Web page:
Vanguard is one of the largest and most trusted investment institutions in the world. The company offers a wide range of investment products and services, including many of its own low-cost, industry-leading mutual funds and ETFs.
Vanguard also offers personal financial advising services and retirement account options, including traditional IRAs and Roth IRAs.
If you’d like to learn everything there is to know about Vanguard, you’ve come to the right place. This Vanguard review is going to dive into the services they offer and look at the benefits of being a customer and the fees that they charge.
Vanguard Fast Facts
- Founded: 1975
- Headquarters: Valley Forge, PA
- Assets under management: $8 trillion+
- Number of investors: 30 million
- Securities: Stocks, bonds, ETFs, mutual funds, options
- Account types: Brokerage, IRAs, 401ks, trusts, 529, UGMA, UTMA, corporate investment accounts
- Account minimum: $0
- Stock trading fee: $0
- Account fees: $20 per year for accounts with assets under $1 million
- Options trading fee: $1 per contract for assets less than $1 million
- No transaction fee mutual funds: 3,300+
- Customer service: Phone support 8 a.m.-8 p.m. ET, Mon-Fri
Who Vanguard is Best For
Vanguard is best if you’re looking for the following:
- Mutual fund and ETFs: Vanguard is the world’s largest mutual fund advisor and 2nd largest ETF provider. Between its 3,300+ no transaction fee mutual funds and low-cost variety of ETFs, Vanguard is hard to beat for mutual fund and ETF investors.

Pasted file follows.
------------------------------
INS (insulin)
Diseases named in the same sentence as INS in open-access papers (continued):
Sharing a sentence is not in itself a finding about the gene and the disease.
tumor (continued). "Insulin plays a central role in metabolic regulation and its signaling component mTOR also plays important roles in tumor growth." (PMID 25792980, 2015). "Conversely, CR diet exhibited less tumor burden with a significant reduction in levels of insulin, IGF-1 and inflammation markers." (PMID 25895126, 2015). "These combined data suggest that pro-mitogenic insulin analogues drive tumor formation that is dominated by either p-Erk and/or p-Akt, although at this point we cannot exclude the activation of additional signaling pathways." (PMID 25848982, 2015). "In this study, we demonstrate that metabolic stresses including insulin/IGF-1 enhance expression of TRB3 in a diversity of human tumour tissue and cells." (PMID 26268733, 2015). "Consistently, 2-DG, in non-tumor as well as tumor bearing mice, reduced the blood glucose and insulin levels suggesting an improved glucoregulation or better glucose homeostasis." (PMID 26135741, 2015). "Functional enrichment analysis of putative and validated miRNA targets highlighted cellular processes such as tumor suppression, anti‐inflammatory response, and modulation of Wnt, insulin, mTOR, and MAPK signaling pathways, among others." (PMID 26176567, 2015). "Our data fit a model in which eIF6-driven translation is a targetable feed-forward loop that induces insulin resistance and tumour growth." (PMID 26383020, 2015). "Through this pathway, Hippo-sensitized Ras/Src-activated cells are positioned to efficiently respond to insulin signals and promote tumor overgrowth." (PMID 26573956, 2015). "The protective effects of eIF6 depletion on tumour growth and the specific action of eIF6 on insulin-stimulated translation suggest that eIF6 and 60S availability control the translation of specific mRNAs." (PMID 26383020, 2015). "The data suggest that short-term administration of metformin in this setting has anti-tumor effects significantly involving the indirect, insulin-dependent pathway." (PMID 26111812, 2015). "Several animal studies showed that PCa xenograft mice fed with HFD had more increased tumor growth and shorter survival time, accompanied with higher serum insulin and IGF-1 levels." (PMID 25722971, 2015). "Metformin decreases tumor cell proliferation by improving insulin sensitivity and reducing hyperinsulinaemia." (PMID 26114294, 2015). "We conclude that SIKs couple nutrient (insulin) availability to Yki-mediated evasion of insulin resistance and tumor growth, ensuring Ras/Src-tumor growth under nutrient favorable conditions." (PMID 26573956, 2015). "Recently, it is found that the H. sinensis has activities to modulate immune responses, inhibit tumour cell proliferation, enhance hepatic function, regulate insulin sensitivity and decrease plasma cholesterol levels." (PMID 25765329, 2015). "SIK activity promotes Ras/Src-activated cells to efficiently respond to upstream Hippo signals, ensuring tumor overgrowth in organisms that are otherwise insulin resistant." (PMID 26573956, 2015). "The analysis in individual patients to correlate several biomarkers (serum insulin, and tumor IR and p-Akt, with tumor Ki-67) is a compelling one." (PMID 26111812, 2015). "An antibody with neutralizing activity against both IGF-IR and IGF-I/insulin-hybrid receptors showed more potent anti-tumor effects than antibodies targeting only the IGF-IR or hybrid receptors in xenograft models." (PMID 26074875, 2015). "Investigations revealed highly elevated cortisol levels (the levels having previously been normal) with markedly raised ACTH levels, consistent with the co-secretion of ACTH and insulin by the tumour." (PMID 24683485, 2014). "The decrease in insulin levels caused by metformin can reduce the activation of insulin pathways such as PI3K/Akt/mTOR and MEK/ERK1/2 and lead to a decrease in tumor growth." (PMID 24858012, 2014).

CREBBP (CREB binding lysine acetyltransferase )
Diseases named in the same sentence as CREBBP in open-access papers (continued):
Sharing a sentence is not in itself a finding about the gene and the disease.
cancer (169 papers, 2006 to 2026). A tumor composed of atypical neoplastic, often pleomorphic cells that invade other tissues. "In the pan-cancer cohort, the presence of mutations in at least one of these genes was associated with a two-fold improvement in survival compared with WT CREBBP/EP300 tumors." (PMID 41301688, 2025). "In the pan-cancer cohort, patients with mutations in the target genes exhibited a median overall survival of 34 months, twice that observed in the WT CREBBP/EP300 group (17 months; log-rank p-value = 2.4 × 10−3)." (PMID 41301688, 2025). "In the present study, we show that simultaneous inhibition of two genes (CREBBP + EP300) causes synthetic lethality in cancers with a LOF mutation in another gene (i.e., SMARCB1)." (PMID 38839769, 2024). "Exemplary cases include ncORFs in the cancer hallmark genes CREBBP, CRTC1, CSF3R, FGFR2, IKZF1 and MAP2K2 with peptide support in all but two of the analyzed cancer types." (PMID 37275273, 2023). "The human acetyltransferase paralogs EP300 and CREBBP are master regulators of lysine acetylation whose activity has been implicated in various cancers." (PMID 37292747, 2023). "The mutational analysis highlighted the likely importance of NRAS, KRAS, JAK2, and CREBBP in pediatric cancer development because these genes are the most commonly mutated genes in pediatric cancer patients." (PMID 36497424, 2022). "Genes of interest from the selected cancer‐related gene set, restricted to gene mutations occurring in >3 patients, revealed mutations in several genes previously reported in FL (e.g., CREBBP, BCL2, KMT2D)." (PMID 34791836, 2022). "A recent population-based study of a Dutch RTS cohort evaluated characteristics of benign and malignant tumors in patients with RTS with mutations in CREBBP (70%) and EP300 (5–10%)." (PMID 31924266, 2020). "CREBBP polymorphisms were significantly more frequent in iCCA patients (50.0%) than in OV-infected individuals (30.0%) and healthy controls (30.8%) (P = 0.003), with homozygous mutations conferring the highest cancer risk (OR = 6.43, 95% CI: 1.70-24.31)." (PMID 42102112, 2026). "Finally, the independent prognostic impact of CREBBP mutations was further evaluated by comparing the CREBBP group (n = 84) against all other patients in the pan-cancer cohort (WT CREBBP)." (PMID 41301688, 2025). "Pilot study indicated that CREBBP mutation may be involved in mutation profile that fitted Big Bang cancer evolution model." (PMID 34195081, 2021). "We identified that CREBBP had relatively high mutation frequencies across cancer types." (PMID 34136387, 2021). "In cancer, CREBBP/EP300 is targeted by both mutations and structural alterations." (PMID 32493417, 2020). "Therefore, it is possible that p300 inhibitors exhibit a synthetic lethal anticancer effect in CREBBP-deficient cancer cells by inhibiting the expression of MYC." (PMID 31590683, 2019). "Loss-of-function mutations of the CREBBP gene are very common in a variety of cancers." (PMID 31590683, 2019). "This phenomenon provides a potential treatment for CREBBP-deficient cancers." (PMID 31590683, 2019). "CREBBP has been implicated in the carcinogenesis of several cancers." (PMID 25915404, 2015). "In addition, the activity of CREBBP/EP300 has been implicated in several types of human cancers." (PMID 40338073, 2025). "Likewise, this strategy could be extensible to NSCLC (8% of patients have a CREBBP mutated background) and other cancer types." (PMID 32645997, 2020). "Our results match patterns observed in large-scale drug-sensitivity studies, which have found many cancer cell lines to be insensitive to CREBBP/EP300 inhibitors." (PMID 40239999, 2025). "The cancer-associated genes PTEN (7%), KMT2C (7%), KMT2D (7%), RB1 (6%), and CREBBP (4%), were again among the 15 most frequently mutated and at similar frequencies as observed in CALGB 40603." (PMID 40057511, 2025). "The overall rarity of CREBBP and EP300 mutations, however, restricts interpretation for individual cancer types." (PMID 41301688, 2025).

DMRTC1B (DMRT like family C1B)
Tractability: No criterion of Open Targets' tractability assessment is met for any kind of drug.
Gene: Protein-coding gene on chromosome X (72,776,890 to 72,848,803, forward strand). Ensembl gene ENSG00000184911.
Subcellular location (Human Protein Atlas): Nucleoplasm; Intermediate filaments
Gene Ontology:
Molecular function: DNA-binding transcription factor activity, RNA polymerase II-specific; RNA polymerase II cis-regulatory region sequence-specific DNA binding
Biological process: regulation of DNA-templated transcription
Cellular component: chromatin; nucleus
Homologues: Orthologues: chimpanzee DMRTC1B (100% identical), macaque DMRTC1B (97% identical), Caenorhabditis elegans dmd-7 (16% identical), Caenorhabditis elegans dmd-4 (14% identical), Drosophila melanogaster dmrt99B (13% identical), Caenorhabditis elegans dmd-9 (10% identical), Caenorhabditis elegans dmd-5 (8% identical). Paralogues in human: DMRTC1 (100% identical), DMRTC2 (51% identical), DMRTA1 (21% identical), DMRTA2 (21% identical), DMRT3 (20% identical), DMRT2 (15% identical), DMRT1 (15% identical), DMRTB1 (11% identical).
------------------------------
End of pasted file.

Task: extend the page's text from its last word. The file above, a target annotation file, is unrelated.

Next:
- Low fees: John Bogle, who graciously sent me a handwritten note before he passed, created Vanguard to make money for clients. It’s owned by its funds, which shareholders own. Rather than paying commissions to employees or bonuses to executives, profits are redirected into the funds to keep fees low for shareholders.
- Long-term investing: Vanguard is best suited to long-term retirement investors looking to buy and hold, rather than active traders.
Next, let’s take a look at some of Vanguard’s standout features.
Brokerage account holders can invest commission-free in over 180 different Vanguard mutual funds.
Vanguard’s fund specialists have identified a shorter list of Vanguard Select Funds, which were chosen due to being well-diversified among U.S. and International holdings.
These funds also have a long-standing history, making them trusted investment vehicles for your hard-earned money.
Exchange Traded Funds (ETFs)
Vanguard account holders can invest in a range of Vanguard-owned and operated ETFs. See the complete list of the ETFs that you’ll have access to as a Vanguard customer.
Vanguard has also identified a shortlist of Vanguard Select ETFs that stand out due to their combination of diversification, liquidity, and low costs.
CDs and Bonds
If you’re looking for fixed-income investments, Vanguard offers a wide range of CD and bond options. These products are available to purchase through your standard Vanguard brokerage account.
The minimum investment for a Vanguard CD is $1,000.
Money Market Funds
Vanguard offers several money market funds if you’re looking for no-risk, high-liquidity cash investment options.
The benefit of investing in Vanguard’s money markets (i.e., instead of CDs) is that you have access to your funds at any time without incurring an early-withdrawal penalty.
The minimum deposit to open a money market account is $3,000.
Personal Advisor Services
The Vanguard Personal Advisor Service connects you with a financial advisor who can help you plan and pursue your financial goals.
If you have under $500,000 in investments, you’ll be able to speak with someone on a team of advisors. If you have over $500,000 in investments, you’ll be paired with a dedicated advisor.
Vanguard Digital Advisor
Vanguard’s robo-advisor service is a great match for passive retirement investors, helping you create custom goals.
When you invest a minimum of $3,000, Vanguard will rebalance your investments to keep you on track.
The service does come with a low fee, charging a max of $2 per year for every $1,000 of funds it manages. If you want to give the service a try, Vanguard offers a 90-day fee-free trial.